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I am the beneficiary of a trust in the UK and I remember being told previously to expect a 10-year charge on the trust. A friend told me recently that the government plans to make the taxation of trusts simpler. Is the 10-year charge something that is still relevant?
Jeremy Curtis, partner at Pemberton Greenish, says in a word — yes. There has been talk of simplification for a number of years, but nothing has yet been done and there are no clues as to what, if anything, might lie ahead.
Ten yearly charges are inheritance tax charges. Not all trusts suffer them, but most do. This follows the changes made in March 2006 — the last major change to the taxation of trusts. If you have been told to expect a 10-year anniversary charge, then it is probably safe to assume your trust is among them.
The tax charge is a nuisance but it may not be as bad as you fear. The rate is not high, a maximum of 6 per cent and in most cases rather less. By contrast, trusts outside this regime, although escaping these periodic charges, are taxed at 40 per cent on the death of the beneficiary, then entitled to receive the income.
The complicated aspect of the charge is working out the rate at which the tax is charged. Most cases follow this basic example. A grandparent having made no other gifts creates a trust for her grandchildren with £325,000 (the nil-rate band at the time). At the 10-year anniversary the trust is worth £500,000, the nil-rate band is still £325,000. The tax on the anniversary will be 6 per cent of £175,000, the excess over £325,000 — so it would result in a bill of £10,500 and an overall tax rate of 2.1 per cent.
However, any of the following could complicate the calculation and alter the tax:
- If the settlor (in our example, the grandparent) had made gifts in the seven years preceding and including the date on which the trust was created
- Whether the settlor survives the gifts in that seven-year period by seven years
- How many settlors there are (and, yes, there can be more than one)
- Whether more assets have been added to the trust subsequently, and when
- Whether assets have been distributed from the trust, and when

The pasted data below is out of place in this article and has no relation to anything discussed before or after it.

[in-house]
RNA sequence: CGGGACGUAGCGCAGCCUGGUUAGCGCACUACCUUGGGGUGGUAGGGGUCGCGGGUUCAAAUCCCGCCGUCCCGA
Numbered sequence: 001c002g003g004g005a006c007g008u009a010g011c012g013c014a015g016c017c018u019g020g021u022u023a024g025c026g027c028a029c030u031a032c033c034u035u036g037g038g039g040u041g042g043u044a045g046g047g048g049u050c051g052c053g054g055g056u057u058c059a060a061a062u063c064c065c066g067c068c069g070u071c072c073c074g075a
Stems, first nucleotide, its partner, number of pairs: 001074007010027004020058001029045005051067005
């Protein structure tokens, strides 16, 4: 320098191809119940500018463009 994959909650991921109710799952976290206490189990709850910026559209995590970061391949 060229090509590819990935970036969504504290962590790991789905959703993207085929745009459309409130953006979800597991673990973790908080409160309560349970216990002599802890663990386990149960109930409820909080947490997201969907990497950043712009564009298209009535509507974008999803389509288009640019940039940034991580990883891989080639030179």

- Whether there are any reliefs available — for example Business Property Relief and Agricultural Property Relief
- The domicile of those who add to the settlement and whether the assets settled by them are located in the UK.
Fully understood, the regime is logical and arguably fair — even kind — to the taxpayer. Although simplification is making it easier to understand and apply, it must alter the resulting tax. But it is hard to imagine such a change would deliberately reduce the tax. Perhaps that is why simplification is so long in coming.
Basil Dixon, partner at Payne Hicks Beach, says broadly, all discretionary trusts and any trust, whether a discretionary trust or a life interest trust, established by an individual during their lifetime and after March 22 2006 will be caught by the relevant property regime.
Trusts established under an individual’s will and which give a beneficiary a life interest are not caught by these.
Among other things the relevant property regime provides that, on every 10-year anniversary of the establishment of a trust, there will be a charge to IHT of 6 per cent on the value of the trust assets.
The usual reliefs (business property relief and agricultural property relief) can be claimed and each trust has its own nil-rate band, currently £325,000, which effectively serves to reduce the value of the trust when calculating the 10-year charge.
Strictly speaking, 10-year charges are not the concern of beneficiaries as the responsibility for reporting and paying the charge falls on the trustees who can use the trust fund to discharge their liabilities (if there are available funds).
The changes to the rules over the past six years have been technical in nature and have not fundamentally altered the position for most trusts, for which 10-year charges will continue to apply.
Following a request from the chancellor Philip Hammond in January 2018, the Office of Tax Simplification (OTS) is now reviewing the IHT rules to check that they are “fit for purpose”. In April 2018, the OTS published an IHT review and asked for comments, including on the IHT treatment of trusts.
It is not clear how much time the OTS will spend looking at 10-year charges, which is disappointing because the regime is mired in complexity and can present very real administrative headaches for trustees of even low value trusts.
The OTS is expected to publish its report this autumn so we will know more by then, although anyone hoping for a simplification of the 10-year charge regime should not hold their breath.
Until the law changes the only thing that trustees can do is to make sure they know when the next 10-year charge of their trust is and, when the time comes, to calculate and pay the tax.
The opinions in this column are intended for general information purposes only and should not be used as a substitute for professional advice. The Financial Times Ltd and the authors are not responsible for any direct or indirect result arising from any reliance placed on replies, including any loss, and exclude liability to the full extent.
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